Our first workshop had a focus on gender and diversity in cycling, arguing that not everyone had the same opportunities to cycle. The discussions that followed made it visible how encompassing the Scandinavian narrative of cycling as ‘natural’ is.  It is a narrative that treats cycling as an obvious form of mobility. The problem with this narrative is that the naturalness, despite our criticism of ‘standard users’ and ‘one size fits all’ design of infrastructures, make us focus on the individual’s inclusion in the current transport system. The workshop taught us that we (researchers, policy makers and bicycle advocates), need to ask whether the current traffic system is attractive, or safe, to be a part of for cyclists with different experiences.  

‘The neutral cyclist’

I see that everybody can cycle and I cannot.

Ethnic minority woman, cycling course, Denmark

With the naturalness of cycling in Scandinavia follows an embedded cultural consensus about what cycling is and means. We seldom go in depth with stories about how we learned to ride a bicycle, or how cycling works for us in everyday life. Cycling is normal; we just cycle.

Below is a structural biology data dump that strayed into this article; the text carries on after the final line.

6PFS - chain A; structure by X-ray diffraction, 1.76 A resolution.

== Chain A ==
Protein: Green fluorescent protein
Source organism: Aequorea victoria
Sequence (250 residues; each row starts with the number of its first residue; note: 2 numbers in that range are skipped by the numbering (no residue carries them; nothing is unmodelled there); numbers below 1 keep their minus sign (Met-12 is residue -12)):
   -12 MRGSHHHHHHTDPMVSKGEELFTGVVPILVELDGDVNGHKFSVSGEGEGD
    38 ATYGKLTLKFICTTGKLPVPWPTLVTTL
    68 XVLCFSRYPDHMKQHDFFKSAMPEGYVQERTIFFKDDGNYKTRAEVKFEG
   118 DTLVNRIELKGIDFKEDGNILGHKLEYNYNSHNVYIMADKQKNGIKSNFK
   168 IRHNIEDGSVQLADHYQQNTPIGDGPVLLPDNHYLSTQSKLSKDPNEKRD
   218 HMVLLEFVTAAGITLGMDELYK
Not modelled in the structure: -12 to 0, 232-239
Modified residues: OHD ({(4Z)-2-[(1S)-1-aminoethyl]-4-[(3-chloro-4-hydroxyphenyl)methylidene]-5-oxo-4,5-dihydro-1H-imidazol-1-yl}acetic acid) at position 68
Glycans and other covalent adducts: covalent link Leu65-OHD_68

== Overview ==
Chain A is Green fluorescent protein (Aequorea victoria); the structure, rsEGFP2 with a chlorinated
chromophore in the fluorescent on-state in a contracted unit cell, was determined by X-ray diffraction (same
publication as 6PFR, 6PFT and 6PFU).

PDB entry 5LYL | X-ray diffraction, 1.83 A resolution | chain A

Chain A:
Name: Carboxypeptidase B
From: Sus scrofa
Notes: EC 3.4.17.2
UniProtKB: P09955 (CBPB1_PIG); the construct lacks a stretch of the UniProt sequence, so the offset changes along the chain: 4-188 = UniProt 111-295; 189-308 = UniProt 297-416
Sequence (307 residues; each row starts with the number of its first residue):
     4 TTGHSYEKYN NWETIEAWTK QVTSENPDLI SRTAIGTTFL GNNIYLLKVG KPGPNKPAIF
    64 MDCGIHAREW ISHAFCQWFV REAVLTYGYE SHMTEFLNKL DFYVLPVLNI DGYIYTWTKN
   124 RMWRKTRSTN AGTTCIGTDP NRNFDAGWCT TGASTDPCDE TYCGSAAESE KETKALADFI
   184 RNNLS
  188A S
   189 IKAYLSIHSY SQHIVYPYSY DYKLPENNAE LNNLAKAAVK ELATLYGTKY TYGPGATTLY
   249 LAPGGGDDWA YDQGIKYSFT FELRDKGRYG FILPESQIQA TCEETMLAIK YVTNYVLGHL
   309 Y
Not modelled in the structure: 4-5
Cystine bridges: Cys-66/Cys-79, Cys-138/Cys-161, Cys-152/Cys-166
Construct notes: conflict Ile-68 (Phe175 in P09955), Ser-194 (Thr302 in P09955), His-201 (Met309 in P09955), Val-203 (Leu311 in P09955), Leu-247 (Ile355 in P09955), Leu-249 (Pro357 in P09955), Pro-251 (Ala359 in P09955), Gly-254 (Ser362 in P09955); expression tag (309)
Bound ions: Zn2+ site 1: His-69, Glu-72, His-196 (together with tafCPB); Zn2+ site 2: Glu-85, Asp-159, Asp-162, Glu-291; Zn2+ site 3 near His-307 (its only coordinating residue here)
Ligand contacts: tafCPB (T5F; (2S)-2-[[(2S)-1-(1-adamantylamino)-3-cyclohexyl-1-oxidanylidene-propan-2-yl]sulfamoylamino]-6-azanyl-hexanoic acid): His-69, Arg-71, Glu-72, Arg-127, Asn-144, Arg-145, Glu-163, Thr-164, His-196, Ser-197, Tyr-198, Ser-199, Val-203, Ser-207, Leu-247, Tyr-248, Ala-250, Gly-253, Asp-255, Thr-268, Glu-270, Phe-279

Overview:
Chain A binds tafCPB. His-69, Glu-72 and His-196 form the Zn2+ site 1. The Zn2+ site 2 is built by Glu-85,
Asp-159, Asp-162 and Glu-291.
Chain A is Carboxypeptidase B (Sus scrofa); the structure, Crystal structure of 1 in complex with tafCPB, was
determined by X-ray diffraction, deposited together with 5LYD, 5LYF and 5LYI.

In our research, we constantly encountered this ‘we.’ The ‘we’ together with ‘all’ and ‘everyone’ have no gender, no age, no class, no apparent diversity. We found this neutrality translated into other generic terms such as ‘cyclists’ or ‘users’ of transport infrastructures. We saw how ‘we’ was materialized in planning and design of cycling as a ‘one-size-fits-all’ model. This model applied to everything from bike-sharing schemes, to cycle paths and bicycle racks, which were designed for the standard two-wheeled bicycle and not catered for people traveling with children in cargo bikes or the bikes that people with disabilities used. Even though these groups did not fit into the model, the design continued to be expressed as for ‘everyone.’ The rationality is that when ‘everybody’ cycles, we do not need to pay particular attention to anybody. Yet, paying no particular attention means that we do not see those who struggle to be part of ‘everybody’ and those who do not fit into the standard. They simply become invisible, which tends to lead to that their needs will not be cared for by the system. These invisible persons cycle in a transport system that is not made for them – sometimes with fatal consequences.